The county contains 116 parishes, parts of three others, and three extra-parochial places; and is divided into the boroughs of Monmouth and Newport, and the hundreds of Abergavenny, Caldicott, Raglan, Skenfrith, Usk, and Wentlooge. The act of 1844, for consolidating detached parts of counties, severed from Monmouthshire the parish of Welsh Bicknor, and annexed to it the hamlet of Bwlch-Trewyn. The registration county gives off two parishes to Herefordshire, and two to Glamorganshire; takes in eight parishes, part of another, and West Dean township from Gloucestershire, five parishes and part of another from Herefordshire, and parts of two parishes from Glamorgans hire; comprises 432,906 acres; and is divided into the districts of Chepstow, Monmouth, Abergavenny, Bedwelty, Pontypool, and Newport. The county town is Monmouth; the market-towns are Monmouth, Newport, Usk, Abergavenny, Chepstow, Pontypool, Tredegar, and Caerleon; the only towns with each above 2,000 inhabitants are the first seven of these eight market-towns; and there are upwards of 165 smallertowns, villages, and hamlets. The chief seats are Troy House, Llanvihangel Court, Abercarne, Llanover, Llanwern, Pontypool Hall, Tredegar House, Trostrey, Wynastow, Bedwelty, Bertholey, Clytha, Coldbrook, Dingestow, Itton, Llanarth Court, Llanthony Abbey, Llantarnam, Newton House, Piercefield, and St. Pierre. The county is governed by a lord lieutenant and custos, a high sheriff, 47 deputy lieutenants, and about 170 magistrates; and it is in the home military district, the Oxford judicial circuit, and the diocese of Llandaff. The county prison is a t Monmouth, and the pauper lunatic asylum is at Abergavenny. The police force, in 1864, comprised 6 men for Monmouth borough, at an annual cost of £372; 26 for Newport borough, at a cost of £1,799; and 102 for the rest of the county, at a cost of £8,702. The crimes committed in 1864, were 10 in Monmouth borough, 117 in Newport, and 257 in the rest of the connty; the persons apprehended were 7 in Monmouth, 102 in Newport, and 197 in the rest of the county; the known de predators or suspected persons at large were 13 in Monmouth, 601 in Newport, and 698 in the rest of the county; and the houses of bad character were none in Monmouth, 130 in Newport, and 79 in the rest of the county. One member is sent to parliament by the boroughs of Monmouth, Newport, and Usk; and two are sent by the rest of the county. Electors of the county in 1833, 3,738; in 1865,4,909, -of whom 2,749 were freeholders, 322 were copyholders, and 1,111 were occupying tenants. Poor rates for the registration county in 1863, £87,253. Real property of the electoral county in 1815, £298,981; in 1843, £591,162; in 1860, £893,921,-of which £469 were in quarries, £55,461 in mines, £109,874 in ironworks, £354 in fisheries, £165 in canals, £69,580 in railways, and £3,110 in gas-works. Pop. of the registration county in 1851,177,130; in 1861,196,977. inhabited houses, 37,652; uninhabited, 2,182; building, 265. Pop. of the electoral county in 1801,45,568; in 1821,75,801; in 1841,134,368; in 1861,174,633. Inhabited houses, 33,077; uninhabited, 2,021; building, 226.
The territory now forming Monmouthshire was part of the country of the Silures, and came to be part of the Welsh Deheubarth, Gwent, and Morganwg. The Romans included it in their Britannia Prima, and erected in it five important stations,-Blestium supposed to be at Monmouth, Burrium at Usk, Gobannium at Abergavenny, Isca Silurum a t Caerleon, and Venta Silurum at Caerwent. The Saxons overran the territory when it was part of Gwent, but do not seem to have ever completely conquered it. The Normans adopted a new method of getting possession; for, instead of endeavouring to seize it in mass for the Crown, they attached it piece by piece, in feudal tenure, to great barons. The barons made incursions at their own expense; entrenched themselves in fortified castles; built up their power mainly from their own resources; and, in course of time, resisted the Crown, and assumed independent sovereignty. Animosities and feuds, in consequence, arose, distracted the country, and produced effects nearly or quite as disastrous as would have resulted from anarchy. Henry VIII. abolished the petty governments both here and in the other parts of the old Gwent and Morganwy territories, divided what is now Wales into twelve counties, and decreed what is now Monmouthshire to be a county of England. Yet Monmouthshire, though then delivered from the thrall of local despots, and made strictly a county directly under the Crown, was considered a Welsh county till the time of Charles II. The county, particularly at Chepstow and Raglan castles, made considerable figure in the civil war of Charles I.; Chepstow castle surrendered to the parliamentarians in 1645, and was surprised by the royalists and retaken by the parliamentarians in 1648; and Raglan castle made a prolonged and heroic stand for the King, was the last fortress of any distinction which held out for him, and eventually surrendered to Sir Thomas Fairfax. A Chartist insurrection, of about 10,000 men, occurred at Newport in Nov. 1839; went into collision with a small body of military and special constables; and resulted in the death of 20 of the insurgents, the wounding of many others, and the apprehension and transportation of the leaders.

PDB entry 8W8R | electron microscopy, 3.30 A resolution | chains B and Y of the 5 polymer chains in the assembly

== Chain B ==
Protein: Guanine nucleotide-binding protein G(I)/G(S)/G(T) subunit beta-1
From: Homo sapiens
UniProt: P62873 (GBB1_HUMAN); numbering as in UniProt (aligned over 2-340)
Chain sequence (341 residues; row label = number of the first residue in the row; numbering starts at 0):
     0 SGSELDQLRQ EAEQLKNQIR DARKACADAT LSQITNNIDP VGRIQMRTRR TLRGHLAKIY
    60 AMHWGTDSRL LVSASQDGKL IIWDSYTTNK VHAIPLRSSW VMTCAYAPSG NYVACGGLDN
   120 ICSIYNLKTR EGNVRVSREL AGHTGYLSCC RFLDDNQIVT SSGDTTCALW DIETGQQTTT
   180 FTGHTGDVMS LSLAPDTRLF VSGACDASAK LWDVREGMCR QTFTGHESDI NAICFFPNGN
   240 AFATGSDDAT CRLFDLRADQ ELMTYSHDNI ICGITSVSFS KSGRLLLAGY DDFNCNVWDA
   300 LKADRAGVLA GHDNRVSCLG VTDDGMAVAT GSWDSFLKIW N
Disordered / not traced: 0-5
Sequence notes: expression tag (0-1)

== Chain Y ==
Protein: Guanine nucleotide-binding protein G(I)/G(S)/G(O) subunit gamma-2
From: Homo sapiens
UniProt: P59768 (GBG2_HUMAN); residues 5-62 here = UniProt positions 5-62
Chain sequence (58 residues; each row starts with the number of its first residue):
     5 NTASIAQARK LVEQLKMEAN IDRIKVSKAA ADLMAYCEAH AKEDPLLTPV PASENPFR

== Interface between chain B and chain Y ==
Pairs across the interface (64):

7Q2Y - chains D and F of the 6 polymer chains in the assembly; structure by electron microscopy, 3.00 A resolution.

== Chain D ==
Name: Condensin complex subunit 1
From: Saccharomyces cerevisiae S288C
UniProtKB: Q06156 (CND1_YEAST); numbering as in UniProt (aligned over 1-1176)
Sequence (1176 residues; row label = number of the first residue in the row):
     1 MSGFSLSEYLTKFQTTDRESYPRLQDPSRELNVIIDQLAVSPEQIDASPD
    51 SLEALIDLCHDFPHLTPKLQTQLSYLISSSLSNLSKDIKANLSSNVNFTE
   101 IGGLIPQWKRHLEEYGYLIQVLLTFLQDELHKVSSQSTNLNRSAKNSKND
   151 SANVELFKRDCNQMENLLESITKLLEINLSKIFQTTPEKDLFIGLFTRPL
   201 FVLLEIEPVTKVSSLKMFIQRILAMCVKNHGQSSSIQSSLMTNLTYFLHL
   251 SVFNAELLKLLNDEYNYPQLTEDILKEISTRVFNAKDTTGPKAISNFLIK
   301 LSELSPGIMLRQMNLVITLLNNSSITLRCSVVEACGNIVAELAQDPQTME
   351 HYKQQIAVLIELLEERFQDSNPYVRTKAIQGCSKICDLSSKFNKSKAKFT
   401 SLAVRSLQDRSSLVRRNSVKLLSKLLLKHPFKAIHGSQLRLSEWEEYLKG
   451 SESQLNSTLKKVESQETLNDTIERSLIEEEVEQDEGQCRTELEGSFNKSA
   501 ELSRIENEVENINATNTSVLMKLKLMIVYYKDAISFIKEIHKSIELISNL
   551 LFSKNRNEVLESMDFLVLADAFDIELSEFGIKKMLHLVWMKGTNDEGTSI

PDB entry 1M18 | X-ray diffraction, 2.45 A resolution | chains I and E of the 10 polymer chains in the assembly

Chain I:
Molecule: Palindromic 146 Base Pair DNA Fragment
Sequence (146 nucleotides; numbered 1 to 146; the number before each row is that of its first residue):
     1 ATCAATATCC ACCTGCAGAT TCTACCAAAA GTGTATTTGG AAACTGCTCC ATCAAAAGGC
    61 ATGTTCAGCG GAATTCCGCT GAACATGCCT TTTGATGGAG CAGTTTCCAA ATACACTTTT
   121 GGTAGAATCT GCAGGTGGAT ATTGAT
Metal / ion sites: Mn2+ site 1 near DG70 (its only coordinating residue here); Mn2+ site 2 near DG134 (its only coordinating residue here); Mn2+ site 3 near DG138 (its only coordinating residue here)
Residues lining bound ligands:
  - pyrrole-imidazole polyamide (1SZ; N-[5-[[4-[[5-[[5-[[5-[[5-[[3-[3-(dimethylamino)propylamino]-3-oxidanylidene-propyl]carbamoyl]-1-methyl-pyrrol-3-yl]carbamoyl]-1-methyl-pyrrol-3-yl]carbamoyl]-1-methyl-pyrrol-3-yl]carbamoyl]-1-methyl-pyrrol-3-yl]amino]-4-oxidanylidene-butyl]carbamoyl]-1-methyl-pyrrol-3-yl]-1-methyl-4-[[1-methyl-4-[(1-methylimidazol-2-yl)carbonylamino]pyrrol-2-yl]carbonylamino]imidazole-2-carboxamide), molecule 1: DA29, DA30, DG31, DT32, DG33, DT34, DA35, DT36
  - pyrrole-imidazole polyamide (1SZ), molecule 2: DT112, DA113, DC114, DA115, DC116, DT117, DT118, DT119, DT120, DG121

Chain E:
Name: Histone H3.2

Several Druidical circles exist on the hills. Ancient camps, some British and some Roman, are at Talinrum, Gaer, Campston-hill, Craig-y-Saesson, Craig-y-Gaereyd, Cwrt-y-Gaer, and Sudbrooke. The Roman Julian maritime way went from Caerwent by the coast, toward Cardiff; the Roman Julian mountain way went from Caerleon, by Usk and Abergavenny, toward Brecon; and branches of that way went from Abergavenny to Monmouth, and from Usk. Old castles of note are or were at Caerleon, Usk, Skenfrith, Monmouth, Raglan, Llandilio, Llanfair, Llangibby, Llanvaches, Cresseny, Abergavenny, Dinham, Castell-Glas, Newport, Pencoed, Pencow, Castell-Tregreg, Caldicott, and Chepstow. Abbeys were at Tintern, Llanthony, Caerleon, Grace-Dien, and Llantarnam; monastic houses, varionsly priories, friaries, and nunneries, were at Abergavenny, Monmouth, Chepstow Newport, Usk, Goldcliff, and other places; and ancient churches, or portions of them, of Norman or early English dates, still exist in numerous parishes.
(John Marius Wilson, Imperial Gazetteer of England and Wales (1870-72))
|Feature Description:||"a maritime county of England" (ADL Feature Type: "countries, 2nd order divisions")|
|Administrative units:||Monmouthshire AncC|
|Place names:||MONMOUTH | MONMOUTHSHIRE | MONMOUTHSHIRE OR MONMOUTH|